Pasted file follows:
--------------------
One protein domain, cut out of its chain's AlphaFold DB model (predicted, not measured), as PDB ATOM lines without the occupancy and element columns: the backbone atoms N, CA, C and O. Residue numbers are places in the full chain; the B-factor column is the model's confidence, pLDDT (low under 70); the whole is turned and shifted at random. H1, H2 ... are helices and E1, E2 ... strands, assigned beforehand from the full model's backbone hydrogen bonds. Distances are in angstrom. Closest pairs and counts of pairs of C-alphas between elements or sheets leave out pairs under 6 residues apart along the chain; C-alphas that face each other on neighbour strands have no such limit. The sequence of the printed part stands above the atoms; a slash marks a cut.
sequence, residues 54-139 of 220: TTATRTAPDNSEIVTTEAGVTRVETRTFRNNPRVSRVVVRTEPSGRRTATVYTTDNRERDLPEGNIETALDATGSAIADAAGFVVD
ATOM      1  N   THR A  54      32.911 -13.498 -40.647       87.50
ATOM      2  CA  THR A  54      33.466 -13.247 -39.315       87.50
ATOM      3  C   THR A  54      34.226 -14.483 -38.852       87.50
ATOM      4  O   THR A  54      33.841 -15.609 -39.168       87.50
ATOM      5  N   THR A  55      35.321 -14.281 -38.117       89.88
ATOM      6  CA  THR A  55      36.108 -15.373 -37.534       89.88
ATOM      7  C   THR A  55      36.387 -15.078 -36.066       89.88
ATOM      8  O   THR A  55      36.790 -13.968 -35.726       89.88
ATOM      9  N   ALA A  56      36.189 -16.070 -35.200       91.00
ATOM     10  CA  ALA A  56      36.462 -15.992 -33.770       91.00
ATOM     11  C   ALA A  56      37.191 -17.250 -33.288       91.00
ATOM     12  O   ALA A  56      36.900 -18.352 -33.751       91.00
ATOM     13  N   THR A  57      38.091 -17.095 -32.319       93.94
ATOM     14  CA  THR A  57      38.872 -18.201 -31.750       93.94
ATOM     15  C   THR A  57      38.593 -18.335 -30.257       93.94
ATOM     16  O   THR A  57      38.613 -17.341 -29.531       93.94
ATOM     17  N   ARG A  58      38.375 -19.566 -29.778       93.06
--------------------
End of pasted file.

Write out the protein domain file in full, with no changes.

One protein domain, cut out of its chain's AlphaFold DB model (predicted, not measured), as PDB ATOM lines without the occupancy and element columns: the backbone atoms N, CA, C and O. Residue numbers are places in the full chain; the B-factor column is the model's confidence, pLDDT (low under 70); the whole is turned and shifted at random. H1, H2 ... are helices and E1, E2 ... strands, assigned beforehand from the full model's backbone hydrogen bonds. Distances are in angstrom. Closest pairs and counts of pairs of C-alphas between elements or sheets leave out pairs under 6 residues apart along the chain; C-alphas that face each other on neighbour strands have no such limit. The sequence of the printed part stands above the atoms; a slash marks a cut.
sequence, residues 54-139 of 220: TTATRTAPDNSEIVTTEAGVTRVETRTFRNNPRVSRVVVRTEPSGRRTATVYTTDNRERDLPEGNIETALDATGSAIADAAGFVVD
ATOM      1  N   THR A  54      32.911 -13.498 -40.647       87.50
ATOM      2  CA  THR A  54      33.466 -13.247 -39.315       87.50
ATOM      3  C   THR A  54      34.226 -14.483 -38.852       87.50
ATOM      4  O   THR A  54      33.841 -15.609 -39.168       87.50
ATOM      5  N   THR A  55      35.321 -14.281 -38.117       89.88
ATOM      6  CA  THR A  55      36.108 -15.373 -37.534       89.88
ATOM      7  C   THR A  55      36.387 -15.078 -36.066       89.88
ATOM      8  O   THR A  55      36.790 -13.968 -35.726       89.88
ATOM      9  N   ALA A  56      36.189 -16.070 -35.200       91.00
ATOM     10  CA  ALA A  56      36.462 -15.992 -33.770       91.00
ATOM     11  C   ALA A  56      37.191 -17.250 -33.288       91.00
ATOM     12  O   ALA A  56      36.900 -18.352 -33.751       91.00
ATOM     13  N   THR A  57      38.091 -17.095 -32.319       93.94
ATOM     14  CA  THR A  57      38.872 -18.201 -31.750       93.94
ATOM     15  C   THR A  57      38.593 -18.335 -30.257       93.94
ATOM     16  O   THR A  57      38.613 -17.341 -29.531       93.94
ATOM     17  N   ARG A  58      38.375 -19.566 -29.778       93.06